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For Disney, the day of reckoning is almost here.
At midnight Thursday, Pixar director Andrew Stanton’s live-action epic John Carter begins rolling out in theaters after weeks of dismal tracking. Surveys show the 3D film only opening in the $25 million to $30 million range — far short of what’s needed to ultimately put the $250 million-plus movie in the black.
John Carter could be helped if it does well overseas, where 3D films can do giant business in territories including Russia and Brazil. The pic also should be boosted by Imax runs.
In an ironic twist of fate, John Carter could easily lose the domestic weekend crown to Universal and Illumination Entertainment holdover Dr. Seuss’ The Lorax, which opened to a stellar $70.2 million last weekend. That’s the level John Carter needs to do, at a minimum.
Stanton comes from the animation world, having written and directed blockbusters Finding Nemo and WALL-E. He remains a key member of the fabled Pixar brain trust and lives in Northern California.
John Carter, headlining Taylor Kitsch as a Civil War hero who is transported to Mars where a civil war is brewing, is Stanton’s first live-action movie. Considering his uber standing at Pixar, the former regime at Disney greenlighted John Carter despite a big budget and largely unknown cast. The pic is based on the John Carter of Mars book series by Edgar Rice Burroughs.
Some of Stanton’s recent comments about John Carter have caught many in Hollywood by surprise. In an interview with BBC Radio this week, the director said he always tries to ignore what the budget of a film is. “I’ve never felt any gain to be worrying about numbers,” he said.
And in a New Yorker article last fall, Stanton recalled saying to his John Carter producers, “is it just me, or do we actually know how to do this better than live-action crews do?”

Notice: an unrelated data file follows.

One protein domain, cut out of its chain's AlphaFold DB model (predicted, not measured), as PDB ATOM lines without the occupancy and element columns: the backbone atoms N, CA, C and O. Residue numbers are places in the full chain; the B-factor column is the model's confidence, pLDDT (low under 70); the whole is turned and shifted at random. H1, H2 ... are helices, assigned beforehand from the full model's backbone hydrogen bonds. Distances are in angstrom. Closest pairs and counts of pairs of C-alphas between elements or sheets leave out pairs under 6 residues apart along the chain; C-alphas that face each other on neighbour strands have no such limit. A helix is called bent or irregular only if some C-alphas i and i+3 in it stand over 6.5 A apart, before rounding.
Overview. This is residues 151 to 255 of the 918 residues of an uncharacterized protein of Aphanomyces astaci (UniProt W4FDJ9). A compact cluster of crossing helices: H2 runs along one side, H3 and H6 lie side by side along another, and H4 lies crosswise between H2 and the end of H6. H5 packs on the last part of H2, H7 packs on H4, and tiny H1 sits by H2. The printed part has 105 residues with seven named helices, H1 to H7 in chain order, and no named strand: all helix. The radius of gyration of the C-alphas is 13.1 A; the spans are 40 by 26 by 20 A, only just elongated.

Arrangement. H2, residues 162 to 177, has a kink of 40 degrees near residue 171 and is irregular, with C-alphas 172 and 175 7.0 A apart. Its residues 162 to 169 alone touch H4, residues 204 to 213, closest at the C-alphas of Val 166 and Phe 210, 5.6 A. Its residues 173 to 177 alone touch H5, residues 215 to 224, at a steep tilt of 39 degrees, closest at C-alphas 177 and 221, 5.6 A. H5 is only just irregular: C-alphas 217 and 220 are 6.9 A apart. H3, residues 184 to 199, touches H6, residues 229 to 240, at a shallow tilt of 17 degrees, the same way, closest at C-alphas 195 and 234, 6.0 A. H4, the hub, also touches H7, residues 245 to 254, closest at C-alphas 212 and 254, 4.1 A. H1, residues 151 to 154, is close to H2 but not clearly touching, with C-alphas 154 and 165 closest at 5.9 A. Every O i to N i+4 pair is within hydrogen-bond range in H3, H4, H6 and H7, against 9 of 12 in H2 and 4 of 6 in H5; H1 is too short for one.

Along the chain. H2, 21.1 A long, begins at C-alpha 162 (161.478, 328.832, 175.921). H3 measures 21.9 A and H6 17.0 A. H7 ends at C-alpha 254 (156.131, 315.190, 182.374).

Final domestic tracking for John Carter will be released Thursday morning, and though the numbers might nudge upward, the film is still in trouble, unless it wildly overperforms (as some titles have this year). Tracking released Monday showed that unaided awareness was only at 9 percent — compared with 14 percent for The Hunger Games, which doesn’t open until March 23.
Males over the age of 25 are the most interested in John Carter, but only 14 percent of those surveyed listed the film as their first choice, according to one tracking service. Younger males follow, while interest among females of all ages is minimal.
The marketing of John Carter also became muddied with the exit of Disney marketing chief MT Carney in early January.
Disney is braced for bad news. Exactly a year ago, Disney found itself in the same boat with the ill-fated Mars Needs Moms, a box-office bust. It was in part because of that movie that John Carter’s title was shortened from John Carter of Mars.
At the same time, Disney has several high-profile releases in the works, including this summer’s The Avengers and Brave.
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